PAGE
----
Of all antique categories, Oriental Rugs, may be the most mysterious. If you are lucky enough to visit an antique auction offering a good selection old estate carpets you will also notice a large flock of gentlemen, many of them Persians, inspecting these lots during "preview." They are known in the trade as "the Rug Dealers." Please note that I intend no malice or indignation here. Painting dealers with their silly price books and furniture dealers who spend more time on their backs than auto mechanics, and all the other specialists have their own peculiarities as well. It's one of the things that makes this business fun.
Rug dealers will kick rugs. They will grab their hair in disgust and cry out about every tiny flaw that can be found, and a few that can't. Words will be tossed around that will be as common to your ear as ancient Greek-words like Shirvan, Baluchi, Kenareh, and Ghiordes knot. The Rug Dealers will turn the rugs over and bend down to inspect the tiny knots from underneath. Then, when the auction commences and the oriental carpets come up for sale, they will bid. Usually one at a time. Grudgingly. Some of the bidders will appear as if their heart is failing when outrageous levels are seemingly reached. Levels where only a rich and crazy third generation carpet virtuoso the would compete. Now, would you dare to bid against such a man. I think not.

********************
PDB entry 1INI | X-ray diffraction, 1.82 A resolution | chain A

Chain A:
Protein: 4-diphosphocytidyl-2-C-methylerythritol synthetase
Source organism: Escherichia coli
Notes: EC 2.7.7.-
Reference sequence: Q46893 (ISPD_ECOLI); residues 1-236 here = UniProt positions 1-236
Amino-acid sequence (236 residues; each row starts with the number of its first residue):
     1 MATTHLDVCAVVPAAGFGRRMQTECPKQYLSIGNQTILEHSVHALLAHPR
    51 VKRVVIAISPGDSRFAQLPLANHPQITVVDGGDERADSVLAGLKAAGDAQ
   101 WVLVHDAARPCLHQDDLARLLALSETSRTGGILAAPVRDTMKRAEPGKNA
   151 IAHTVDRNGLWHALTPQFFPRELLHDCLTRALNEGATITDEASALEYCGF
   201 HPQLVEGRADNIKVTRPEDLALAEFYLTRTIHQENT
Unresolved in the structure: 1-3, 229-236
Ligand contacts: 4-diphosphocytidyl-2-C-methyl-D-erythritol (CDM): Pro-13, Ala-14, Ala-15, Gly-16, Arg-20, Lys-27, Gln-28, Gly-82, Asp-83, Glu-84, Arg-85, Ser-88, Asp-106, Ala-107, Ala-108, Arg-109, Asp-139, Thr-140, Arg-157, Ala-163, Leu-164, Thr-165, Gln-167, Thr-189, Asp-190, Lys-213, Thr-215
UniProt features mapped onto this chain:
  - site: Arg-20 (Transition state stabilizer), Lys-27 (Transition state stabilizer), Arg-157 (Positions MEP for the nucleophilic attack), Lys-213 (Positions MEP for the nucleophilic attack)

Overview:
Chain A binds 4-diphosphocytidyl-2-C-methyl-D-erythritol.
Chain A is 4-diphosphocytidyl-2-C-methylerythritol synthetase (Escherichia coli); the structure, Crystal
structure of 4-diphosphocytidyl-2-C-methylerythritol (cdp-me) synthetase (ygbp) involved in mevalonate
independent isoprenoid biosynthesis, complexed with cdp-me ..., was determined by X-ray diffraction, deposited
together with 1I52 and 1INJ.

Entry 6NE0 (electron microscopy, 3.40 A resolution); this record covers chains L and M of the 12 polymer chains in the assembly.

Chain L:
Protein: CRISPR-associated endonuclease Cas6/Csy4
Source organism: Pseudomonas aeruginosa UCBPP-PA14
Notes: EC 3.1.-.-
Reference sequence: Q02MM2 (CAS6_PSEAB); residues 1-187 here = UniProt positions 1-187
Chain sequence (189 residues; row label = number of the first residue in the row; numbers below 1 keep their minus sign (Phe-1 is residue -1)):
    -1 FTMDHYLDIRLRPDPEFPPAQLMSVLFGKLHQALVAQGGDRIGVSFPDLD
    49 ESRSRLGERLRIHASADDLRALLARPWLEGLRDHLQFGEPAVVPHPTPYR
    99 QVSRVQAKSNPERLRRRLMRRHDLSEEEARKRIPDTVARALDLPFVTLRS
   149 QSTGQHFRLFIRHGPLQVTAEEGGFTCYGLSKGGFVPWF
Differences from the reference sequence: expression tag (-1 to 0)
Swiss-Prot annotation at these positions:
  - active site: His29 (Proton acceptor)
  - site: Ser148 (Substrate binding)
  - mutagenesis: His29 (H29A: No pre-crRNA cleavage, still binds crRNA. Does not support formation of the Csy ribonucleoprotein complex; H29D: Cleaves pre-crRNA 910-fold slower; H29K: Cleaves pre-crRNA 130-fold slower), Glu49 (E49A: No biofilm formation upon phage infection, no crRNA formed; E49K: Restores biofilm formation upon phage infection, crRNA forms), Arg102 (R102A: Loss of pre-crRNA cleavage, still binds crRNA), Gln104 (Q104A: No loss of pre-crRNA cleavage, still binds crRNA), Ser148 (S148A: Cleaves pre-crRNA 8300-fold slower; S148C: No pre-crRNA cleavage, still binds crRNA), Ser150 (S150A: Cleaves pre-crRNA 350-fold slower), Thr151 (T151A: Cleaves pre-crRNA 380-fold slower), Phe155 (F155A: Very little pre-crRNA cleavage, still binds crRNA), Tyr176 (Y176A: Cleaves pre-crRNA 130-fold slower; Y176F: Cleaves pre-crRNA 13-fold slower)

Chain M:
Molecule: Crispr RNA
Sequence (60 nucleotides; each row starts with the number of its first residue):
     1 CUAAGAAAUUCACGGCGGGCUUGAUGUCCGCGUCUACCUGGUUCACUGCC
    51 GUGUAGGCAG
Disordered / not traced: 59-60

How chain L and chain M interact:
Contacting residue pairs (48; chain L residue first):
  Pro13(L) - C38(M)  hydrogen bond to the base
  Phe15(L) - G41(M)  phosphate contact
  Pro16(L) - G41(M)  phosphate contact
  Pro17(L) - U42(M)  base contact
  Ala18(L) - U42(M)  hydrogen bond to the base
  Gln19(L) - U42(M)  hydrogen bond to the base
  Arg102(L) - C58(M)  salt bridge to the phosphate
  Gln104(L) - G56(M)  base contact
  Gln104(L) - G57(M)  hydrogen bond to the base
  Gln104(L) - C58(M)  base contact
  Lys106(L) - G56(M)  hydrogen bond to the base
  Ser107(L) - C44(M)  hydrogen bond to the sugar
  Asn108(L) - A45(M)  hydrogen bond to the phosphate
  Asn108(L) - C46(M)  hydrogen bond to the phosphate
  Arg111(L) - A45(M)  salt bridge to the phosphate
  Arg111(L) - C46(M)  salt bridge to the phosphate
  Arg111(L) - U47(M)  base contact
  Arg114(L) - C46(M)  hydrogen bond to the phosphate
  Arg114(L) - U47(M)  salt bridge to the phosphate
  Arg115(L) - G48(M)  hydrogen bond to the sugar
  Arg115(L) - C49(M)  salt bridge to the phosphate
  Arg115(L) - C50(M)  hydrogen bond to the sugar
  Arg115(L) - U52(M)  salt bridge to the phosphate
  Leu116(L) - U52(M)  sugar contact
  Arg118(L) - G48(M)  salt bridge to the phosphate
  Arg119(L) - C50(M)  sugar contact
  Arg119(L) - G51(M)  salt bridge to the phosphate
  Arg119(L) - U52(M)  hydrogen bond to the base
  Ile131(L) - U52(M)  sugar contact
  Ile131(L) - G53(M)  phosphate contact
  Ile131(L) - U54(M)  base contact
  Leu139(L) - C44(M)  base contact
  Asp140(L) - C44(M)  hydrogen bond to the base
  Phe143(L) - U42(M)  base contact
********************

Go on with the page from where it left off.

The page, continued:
A well chosen and placed oriental rug will enhance any home or apartment. They are available in a wide variety of color, size, texture, and price. Artistic pre-1930 hand-tied carpets in good condition are expensive and worth the price. A room sized rug may have taken months for weaver and her children to complete.
Employing knotting, materials, colors, and design as criteria, early hand-woven carpets are normally categorized as to their probable geographic origin. New rugs, which may be hand-tied or machine woven, are assigned to the land that inspired their design. For instance, a "Caucasian Carpet" (From what is now generally Southern Russian) produced by nomads from old region of "Kazak" (SW of the Caspian Sea) might have 40 Ghiordes knots per square inch (a loose weave), vibrant colors including green, red, blue, yellow, ivory, and brown, and highly "geometric" design elements. That's not important for you to know. What is important is that Caucasian rugs harmonize with both American Colonial and modernistic design. Rugs from China look good in Arts & Crafts settings. Persian carpets compliment Victorian and formal settings.
It is not easy to discern hand-woven rugs from machine made. As a general rule, look for obvious signs of age, vibrancy and earthiness in color, and artistic inconsistencies in weave and design. Fortunately, many machine woven carpets are also labeled as such underneath. If you can discern quality and age in paintings you are well on your way to understanding rugs.
When Milton contemplated the exotic world from where the "orient sun" rises, in "Paradise Lost" he might well have been standing on one of the luxurious carpets that found its way to Europe in the 17th century. For half the world, oriental rugs have been part of our culture for over 2,000 years. It is a highly developed art-form.